Lita Ford first came to prominence in 1975, as the guitarist for the Runaways. Ford was born in England but grew up in Long Beach, California, where she was exposed to late-'60s and early-'70s rock and roll, inspiring her to learn to play electric guitar. Though Ford was sixteen when she joined the Runaways, her chops and forceful yet graceful style stood out and gave the band a musical respectability that transcended manager Kim Fowley's gimmick of an all-female “jailbait” rock band.
After the Runaways split in 1979, Ford spent the '80s establishing herself as a respected guitarist and songwriter. Along the way, she rubbed shoulders with the rock giants of the day. Her friends included Eddie Van Halen, Nikki Sixx of Mötley Crüe, the members of KISS, Cheap Trick and numerous others. She had a tumultuous relationship with Tony Iommi of Black Sabbath and was married to Chris Holmes of WASP. Ford didn't just make rock-and-roll music; she very much lived it.
In 1988, Ford released her highly successful album Lita, which garnered her hit singles in “Kiss Me Deadly” and “Close My Eyes Forever,” a duet with her then-manager Sharon Osbourne's husband, Ozzy Osbourne. Like many of the hard-rock musicians of the '80s, no matter how talented or worthwhile, Ford found her fortunes waning in the music world around the same time that she remarried and departed from music for more than a decade.
Ford's return to music wasn't exactly her idea — and thus 2009's Wicked Wonderland didn't sound like something she would have come up with on her own. A 2011 divorce and much soul-searching and personal turmoil later, Ford returned to form with 2012's Living Like a Runaway, which is also the title of her recently published memoir, in which she outlines her colorful life in and out of music. Currently on tour with an album of re-recorded material, Time Capsule, Ford has emerged from her dark years to take her rightful place as a guitar hero and rock icon. We recently caught up with Ford via e-mail regarding her book, her rediscovery of her creativity and her enduring love for the B.C. Rich Warlock guitar.
Westword: Your memoir is refreshingly frank and open about so much, but also very focused. Did you grow up writing stories or documenting your life in some way in a diary or journal?
Lita Ford: I had help with research on the timelines and the chronological order and putting everything together, so the book has a flow to it when you read it. Otherwise, I literally wrote this book myself. I never kept a diary as kid. I don’t think I ever owned one. So I had to start from scratch. I sat in my bathrobe day after day, hardly took it off until the book was written and delivered. I also interviewed other people who were in my life along the way. They helped me to remember great stories.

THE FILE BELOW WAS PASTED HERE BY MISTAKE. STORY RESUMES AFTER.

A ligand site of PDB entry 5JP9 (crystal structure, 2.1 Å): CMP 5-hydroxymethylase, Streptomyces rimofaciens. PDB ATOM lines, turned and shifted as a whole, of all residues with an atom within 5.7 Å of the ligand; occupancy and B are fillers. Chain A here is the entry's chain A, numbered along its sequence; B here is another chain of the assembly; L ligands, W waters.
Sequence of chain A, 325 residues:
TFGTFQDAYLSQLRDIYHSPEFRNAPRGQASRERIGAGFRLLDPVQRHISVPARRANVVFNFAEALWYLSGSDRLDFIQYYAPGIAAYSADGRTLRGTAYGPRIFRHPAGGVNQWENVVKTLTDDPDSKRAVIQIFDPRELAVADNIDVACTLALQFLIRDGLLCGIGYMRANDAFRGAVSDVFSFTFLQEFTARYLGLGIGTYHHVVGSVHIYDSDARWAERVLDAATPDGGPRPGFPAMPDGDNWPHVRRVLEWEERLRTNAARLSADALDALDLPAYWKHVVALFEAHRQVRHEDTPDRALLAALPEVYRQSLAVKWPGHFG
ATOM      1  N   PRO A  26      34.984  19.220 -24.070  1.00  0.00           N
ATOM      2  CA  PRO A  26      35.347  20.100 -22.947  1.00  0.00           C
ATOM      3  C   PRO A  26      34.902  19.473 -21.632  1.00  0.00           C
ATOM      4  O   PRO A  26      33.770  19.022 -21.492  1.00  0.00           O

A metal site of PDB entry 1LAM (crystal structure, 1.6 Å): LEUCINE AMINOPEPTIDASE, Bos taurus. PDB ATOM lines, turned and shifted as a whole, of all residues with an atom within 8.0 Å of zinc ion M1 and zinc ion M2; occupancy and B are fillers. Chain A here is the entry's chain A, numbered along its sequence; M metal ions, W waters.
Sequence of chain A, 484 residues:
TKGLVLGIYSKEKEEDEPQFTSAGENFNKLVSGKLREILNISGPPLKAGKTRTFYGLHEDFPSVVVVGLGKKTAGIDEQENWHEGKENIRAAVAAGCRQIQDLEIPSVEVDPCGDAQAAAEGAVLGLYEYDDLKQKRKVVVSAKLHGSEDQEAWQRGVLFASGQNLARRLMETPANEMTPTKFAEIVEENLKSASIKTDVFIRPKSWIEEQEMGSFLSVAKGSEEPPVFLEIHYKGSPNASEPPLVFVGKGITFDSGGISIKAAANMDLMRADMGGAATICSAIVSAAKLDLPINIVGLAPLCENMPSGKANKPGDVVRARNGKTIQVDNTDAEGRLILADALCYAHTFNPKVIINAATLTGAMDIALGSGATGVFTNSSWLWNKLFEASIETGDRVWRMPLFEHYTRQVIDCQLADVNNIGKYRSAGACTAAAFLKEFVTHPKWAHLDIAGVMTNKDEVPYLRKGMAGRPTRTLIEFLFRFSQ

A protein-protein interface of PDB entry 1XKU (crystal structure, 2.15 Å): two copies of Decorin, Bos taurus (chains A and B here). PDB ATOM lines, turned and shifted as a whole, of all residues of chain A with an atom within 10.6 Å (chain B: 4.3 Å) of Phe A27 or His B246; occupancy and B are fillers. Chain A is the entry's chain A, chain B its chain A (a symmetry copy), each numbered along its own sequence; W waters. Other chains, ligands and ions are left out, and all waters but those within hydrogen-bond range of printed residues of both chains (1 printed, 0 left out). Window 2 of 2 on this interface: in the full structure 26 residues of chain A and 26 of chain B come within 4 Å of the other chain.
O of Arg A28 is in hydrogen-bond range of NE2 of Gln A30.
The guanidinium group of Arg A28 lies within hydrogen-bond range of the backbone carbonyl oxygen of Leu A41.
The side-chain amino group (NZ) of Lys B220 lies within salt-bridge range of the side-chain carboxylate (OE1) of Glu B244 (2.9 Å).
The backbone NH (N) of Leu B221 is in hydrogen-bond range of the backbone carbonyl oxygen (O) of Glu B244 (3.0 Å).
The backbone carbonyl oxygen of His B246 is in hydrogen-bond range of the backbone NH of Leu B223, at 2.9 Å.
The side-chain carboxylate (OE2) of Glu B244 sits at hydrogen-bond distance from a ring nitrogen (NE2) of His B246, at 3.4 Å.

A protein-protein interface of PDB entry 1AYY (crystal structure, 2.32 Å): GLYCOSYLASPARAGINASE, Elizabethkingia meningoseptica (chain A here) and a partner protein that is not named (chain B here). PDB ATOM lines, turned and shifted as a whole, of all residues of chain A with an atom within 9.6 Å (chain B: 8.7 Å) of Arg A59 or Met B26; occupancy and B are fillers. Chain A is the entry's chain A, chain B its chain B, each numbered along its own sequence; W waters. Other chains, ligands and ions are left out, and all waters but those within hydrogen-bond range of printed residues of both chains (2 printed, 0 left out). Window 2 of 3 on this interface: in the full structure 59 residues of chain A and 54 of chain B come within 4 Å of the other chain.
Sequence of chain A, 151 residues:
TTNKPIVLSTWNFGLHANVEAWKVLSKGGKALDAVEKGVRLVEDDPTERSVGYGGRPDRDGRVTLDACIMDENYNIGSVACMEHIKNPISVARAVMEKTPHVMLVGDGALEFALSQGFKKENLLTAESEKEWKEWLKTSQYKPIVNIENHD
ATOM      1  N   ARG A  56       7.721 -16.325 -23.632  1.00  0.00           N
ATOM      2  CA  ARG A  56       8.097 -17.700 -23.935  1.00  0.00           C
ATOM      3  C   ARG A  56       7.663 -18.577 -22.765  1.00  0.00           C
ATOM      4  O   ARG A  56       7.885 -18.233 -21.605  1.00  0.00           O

When you came back to music, do you feel like you had to prove yourself again as an artist/musician to anyone other than yourself?
Of course I did; artists always do, no matter who you are.
What sorts of things did you do to get back to making the music you felt authentically came out of your own creativity?
When I started writing by myself, alone, without anyone breathing down my neck, [and without] disturbances or chores; when that was gone and out of my way completely, I could focus on the music. It flowed out of me like blood. I hope the next record [will] be the same.
Sometimes when you're away from something creative long enough, it can be a bit of a process [to get back into it], and you have to rely on intuition.
Definitely! For me, I was being brainwashed and bullied for listening to music, so it was easier not to listen to it and bury it deep down inside of my heart, where only I knew where it was — something I truly loved, something I am and knew one day I would eventually come back to somehow. It was like learning how to walk all over again. Thank God for the Internet. I watched old videos and interviews. I looked at myself as though I was someone else, but when I thought about it, I realized, “No...that's you — Lita! That is who you really are. Now go do it.”
What is it you like about the B.C. Rich Warlock compared to other guitars you've played, beyond the obvious look of the instrument?
[The “sound''] of the instrument is so Lita! It’s ballsy. It sustains like there is no tomorrow. It growls, and it also has a sensitive side. They don’t make them like that anymore, so I stick with my vintage guitars — my old faithfuls.
Lita Ford with the Babys and the Sweet, Sunday, June 26, 6 p.m., Hudson Gardens, Littleton, 303-797-8565, $34 for adults / $24 for children ages 5-12 (free for 4 and under), all ages.
Keep Westword Free... Since we started Westword, it has been defined as the free, independent voice of Denver, and we would like to keep it that way. Offering our readers free access to incisive coverage of local news, food and culture. Producing stories on everything from political scandals to the hottest new bands, with gutsy reporting, stylish writing, and staffers who've won everything from the Society of Professional Journalists' Sigma Delta Chi feature-writing award to the Casey Medal for Meritorious Journalism. But with local journalism's existence under siege and advertising revenue setbacks having a larger impact, it is important now more than ever for us to rally support behind funding our local journalism. You can help by participating in our "I Support" membership program, allowing us to keep covering Denver with no paywalls.